#14

This is one of the main reasons I purchased my Glowforge. I also turn wood and acrylic pens, and when I saw that the system has optical recognition, I figured I could fabricate a small rotary non-mechanized jig. So you simply put the pen in the jig and engrave a portion, then turn it slightly, let the system recognize that you in essence, moved the material, and let it continue etching some more.

In theory, shouldn’t this work the same way as feeding a piece of material into the passthrough? The machine sees a small portion of what it just cut, and picks up where it left off. The machine should detect where you left off as long as you have some of the design showing still on your pen, just on a smaller scale. Will the camera be able to detect where you left off on such a small object, or will you have to use the high res scan? Is that even possible, or is the only optical recognition source the camera on the lid?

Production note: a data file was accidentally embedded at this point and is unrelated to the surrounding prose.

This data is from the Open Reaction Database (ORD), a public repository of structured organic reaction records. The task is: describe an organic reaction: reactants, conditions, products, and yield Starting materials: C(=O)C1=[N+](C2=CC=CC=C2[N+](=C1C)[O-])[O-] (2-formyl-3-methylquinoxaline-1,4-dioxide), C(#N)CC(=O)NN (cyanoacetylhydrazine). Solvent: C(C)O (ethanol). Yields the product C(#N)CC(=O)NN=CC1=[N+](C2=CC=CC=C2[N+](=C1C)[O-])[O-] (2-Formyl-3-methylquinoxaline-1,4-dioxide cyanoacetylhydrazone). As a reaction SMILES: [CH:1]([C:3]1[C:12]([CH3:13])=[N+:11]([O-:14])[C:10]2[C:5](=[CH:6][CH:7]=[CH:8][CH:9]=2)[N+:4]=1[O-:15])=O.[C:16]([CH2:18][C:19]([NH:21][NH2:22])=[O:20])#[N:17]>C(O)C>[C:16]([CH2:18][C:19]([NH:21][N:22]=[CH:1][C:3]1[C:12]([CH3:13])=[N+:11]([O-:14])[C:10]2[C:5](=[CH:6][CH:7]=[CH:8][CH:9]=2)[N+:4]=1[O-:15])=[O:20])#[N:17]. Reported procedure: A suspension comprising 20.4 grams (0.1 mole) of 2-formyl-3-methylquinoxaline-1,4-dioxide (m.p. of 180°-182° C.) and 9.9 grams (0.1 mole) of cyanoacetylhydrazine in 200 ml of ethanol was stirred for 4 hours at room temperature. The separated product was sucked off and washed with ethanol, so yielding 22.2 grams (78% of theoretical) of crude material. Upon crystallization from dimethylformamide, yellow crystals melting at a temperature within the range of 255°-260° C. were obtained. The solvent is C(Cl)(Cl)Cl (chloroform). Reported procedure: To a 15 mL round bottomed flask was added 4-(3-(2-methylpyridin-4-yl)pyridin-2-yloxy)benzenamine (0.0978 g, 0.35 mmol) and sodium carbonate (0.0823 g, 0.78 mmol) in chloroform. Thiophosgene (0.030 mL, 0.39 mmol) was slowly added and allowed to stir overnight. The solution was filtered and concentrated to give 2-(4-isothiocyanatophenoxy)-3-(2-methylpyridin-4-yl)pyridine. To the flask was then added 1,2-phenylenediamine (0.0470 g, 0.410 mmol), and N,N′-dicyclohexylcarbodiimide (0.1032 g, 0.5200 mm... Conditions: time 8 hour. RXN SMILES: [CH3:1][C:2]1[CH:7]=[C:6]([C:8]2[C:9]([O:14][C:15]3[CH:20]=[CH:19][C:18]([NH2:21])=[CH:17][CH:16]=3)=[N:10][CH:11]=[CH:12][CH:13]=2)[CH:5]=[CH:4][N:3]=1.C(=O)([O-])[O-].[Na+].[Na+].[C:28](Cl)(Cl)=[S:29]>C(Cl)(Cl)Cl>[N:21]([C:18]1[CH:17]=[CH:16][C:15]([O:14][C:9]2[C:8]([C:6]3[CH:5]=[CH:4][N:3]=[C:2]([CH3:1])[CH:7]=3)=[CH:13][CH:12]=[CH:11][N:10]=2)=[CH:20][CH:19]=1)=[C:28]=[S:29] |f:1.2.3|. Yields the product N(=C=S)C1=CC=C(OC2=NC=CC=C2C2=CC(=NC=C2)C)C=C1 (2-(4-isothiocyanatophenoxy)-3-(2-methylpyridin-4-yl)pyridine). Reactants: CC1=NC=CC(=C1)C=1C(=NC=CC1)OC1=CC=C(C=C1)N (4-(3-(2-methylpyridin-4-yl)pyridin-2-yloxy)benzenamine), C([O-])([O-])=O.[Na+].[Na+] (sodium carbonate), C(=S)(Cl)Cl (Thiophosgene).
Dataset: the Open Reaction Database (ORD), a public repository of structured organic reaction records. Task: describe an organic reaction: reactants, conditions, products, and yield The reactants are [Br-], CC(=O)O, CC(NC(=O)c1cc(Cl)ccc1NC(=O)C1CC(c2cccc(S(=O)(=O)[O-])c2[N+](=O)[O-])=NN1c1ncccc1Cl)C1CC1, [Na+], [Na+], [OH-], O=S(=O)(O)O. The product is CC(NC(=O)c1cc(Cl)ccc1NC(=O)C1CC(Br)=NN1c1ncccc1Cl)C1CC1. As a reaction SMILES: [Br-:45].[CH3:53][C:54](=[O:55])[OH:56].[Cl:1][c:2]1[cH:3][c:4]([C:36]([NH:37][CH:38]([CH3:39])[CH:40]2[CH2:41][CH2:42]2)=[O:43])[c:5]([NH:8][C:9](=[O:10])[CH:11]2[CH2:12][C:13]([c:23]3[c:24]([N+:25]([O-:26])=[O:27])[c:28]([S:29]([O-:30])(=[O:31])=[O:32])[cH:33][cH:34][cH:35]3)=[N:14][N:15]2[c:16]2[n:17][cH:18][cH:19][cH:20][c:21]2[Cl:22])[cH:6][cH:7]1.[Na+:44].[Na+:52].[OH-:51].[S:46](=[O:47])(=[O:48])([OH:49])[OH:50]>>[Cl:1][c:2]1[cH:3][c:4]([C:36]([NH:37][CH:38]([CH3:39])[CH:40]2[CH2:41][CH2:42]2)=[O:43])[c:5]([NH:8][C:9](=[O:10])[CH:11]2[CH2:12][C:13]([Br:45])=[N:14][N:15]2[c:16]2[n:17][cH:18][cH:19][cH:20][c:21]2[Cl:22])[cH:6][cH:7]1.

#15

Yup, just some software to put in the feature request hopper.


#16

Maybe a piece of hardware/software like this?


#17

I saw that thread @bwente and I like it. I think Glowforge should use it’s own proprietary addon hardware using Bluetooth. I would pay a premium for that. I really don’t want to research and get into Arduino to make one. But maybe you could put some finishing on your product and sell it to Dan so he can implement it? Hint hint. I mean, why reinvent the wheel? It would be just like DOS… But that’s a different subject. I would love a working rotary attachment but I wouldn’t mind advancing the cylindrical object a step at a time either.


#18

I was thinking to use the glowforge to cut a rotary jig that can be turned by hand for this purpose. I’d a 360 degree etching on glass one day!


#19

I don’t think a glass will ever work on this. The beam can only focus on objects up to 1.5 inches tall. That’s why @bwente made his design so flat I’m assuming.


#20

Maybe he means a glass rod :stuck_out_tongue:, don’t know why you would want to, unless it was a glass pipe turned into a pen! Hint hint